Making friends with the whims of concentration
Please enjoy this sample narration from my brain last week while I was attempting to work on an Important Thing:
Argh! The cat’s licking is driving me crazy!! I wonder what’s on Twitter? (opens Twitter and reads a few entries)
I need to do that THING! Argh! Quit farting around! (closes Twitter) Okay, now work. (attempts to start the THING)
I wonder why those bees are hanging around outside my window… (ponders) What’s in my email inbox? (checks) Wait – what was I doing – oh! The THING!
Two hours later, the THING was not done.
When I was a kid, it was the same scenario except I was supposed to be cleaning my room. I’d get distracted by some fascinating thing (shell collection, old books, etc.) in the attempt and my mom would speak from another room, “I don’t hear any cleaning going on in there.”
It used to drive my mom batty. Now it drives ME batty. If I had an employer, I’d have someone to keep me on task (maybe). But, like many, I am self-employed and sometimes get hopelessly off-track and can’t get back on.
Traction or distraction?
If I had traction, I would be moving forward with the THING. But in the scenario above, I was completely distracted and unable to focus.
If you have ADD or just think you do, maybe you can relate. We all have days like this. In fact, one of my favorite authors, Ned Hallowell, theorizes that even those without ADD may have the same behaviors when trying to juggle too many things.
If you get distracted like this periodically, it’s pretty normal. But, since it’s hardly a desirable place to be in very long, you might be wondering what to do about it?
Moving toward traction
Bouts of distraction happen. That’s just how it is.
Everyone has different symptoms when they’re feeling distracted, but the outcome is usually the same: you’re busy, but your work’s not purposeful.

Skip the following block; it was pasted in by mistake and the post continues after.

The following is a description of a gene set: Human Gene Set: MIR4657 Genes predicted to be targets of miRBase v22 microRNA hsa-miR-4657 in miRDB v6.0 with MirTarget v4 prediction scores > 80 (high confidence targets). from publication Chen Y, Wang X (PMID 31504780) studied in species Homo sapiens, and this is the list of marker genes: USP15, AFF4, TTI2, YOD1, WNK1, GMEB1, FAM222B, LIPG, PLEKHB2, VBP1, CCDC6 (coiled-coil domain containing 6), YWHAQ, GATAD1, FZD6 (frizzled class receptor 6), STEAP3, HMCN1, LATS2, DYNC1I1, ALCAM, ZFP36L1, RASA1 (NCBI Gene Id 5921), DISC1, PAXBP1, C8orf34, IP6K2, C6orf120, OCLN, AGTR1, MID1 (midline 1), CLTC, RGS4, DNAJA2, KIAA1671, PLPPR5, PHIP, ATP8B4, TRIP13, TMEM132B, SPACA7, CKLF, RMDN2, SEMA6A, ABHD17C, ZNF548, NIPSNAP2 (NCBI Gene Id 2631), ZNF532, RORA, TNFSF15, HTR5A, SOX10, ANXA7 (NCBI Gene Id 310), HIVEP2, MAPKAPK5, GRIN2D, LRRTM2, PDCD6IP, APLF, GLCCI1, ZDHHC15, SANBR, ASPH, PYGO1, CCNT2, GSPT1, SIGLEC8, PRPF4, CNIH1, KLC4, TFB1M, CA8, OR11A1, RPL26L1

Since I really believe it’s your office’s job to support you, sometimes making small adjustments to your space can help you feel less distracted so you can focus better.
Small adjustments come from the little things you notice around you. Be curious for a moment about what’s distracting you. On the crazy day I described above the sun’s glare was bothering me. I noticed the cat’s repetitious grooming. I looked around me and saw multiple open project folders vying for my attention.
All of the things you notice are great information.
Once you realize what’s pulling you off-track, take a couple of minutes to manage your experience. Remove the attention-grabbers. Your sanity is worth it.
For myself, I closed the blinds to keep the glare out of my eyes, I moved the cat off my lap, I put a project away that was messing up my desk, and closed the other blinds because the sun moved (well, technically, the earth moved).
Anyway, managing my experience helped me concentrate enough to start the THING.
Except when that doesn’t work
I tried to start the THING and got distracted. Again.
And then I humbly realized: I can’t bend focus to my will. Concentration can only be managed. Even in the clearest, most refreshing spaces sometimes people still can’t concentrate.
When focus is an Inside Job
When adjusting your external space doesn’t work, it’s time to look inside yourself and find out what is really happening. It’s what I call an Inside Job.
If your brain is zipping along at breakneck speed – while you’re compulsively checking email, Facebook, Twitter, and photos of your dogs all at the same time – it’s a symptom.
Sometimes you need a break. Or a glass of water. Or a 2-week vacation. No matter which way you slice it, your brain needs to be allowed to run free.
A desk can drag you down
Once upon a time, people moved around. They moved their bodies for work, walked places, rode animals, collected their own food. Frankly, it wasn’t that long ago.
Today, I know a lot of people who, for work, sit at desks for a large portion of the day. Me, for one. Now, that’s not such a bad thing. If not for the Internet, Inspired Home Office wouldn’t exist.
But for many people that natural, vital movement is gone.
What to do about it
That compulsive internet checking is an attempt to meet the need for movement, except that it doesn’t work very well.
If you beat yourself up because you can’t concentrate, take a fresh look at what’s happening.
Robert Fritz, another of my very favorite authors, believes that taking breaks is vital to creativity. Who hasn’t gotten a good idea in the shower? Or out walking?
If you’re not productive and feeling antsy, move. That’s right. Get on up and get away from your desk. Do something you like. You’ll be surprised what good it’ll do you – and how much better you’ll concentrate when you get back.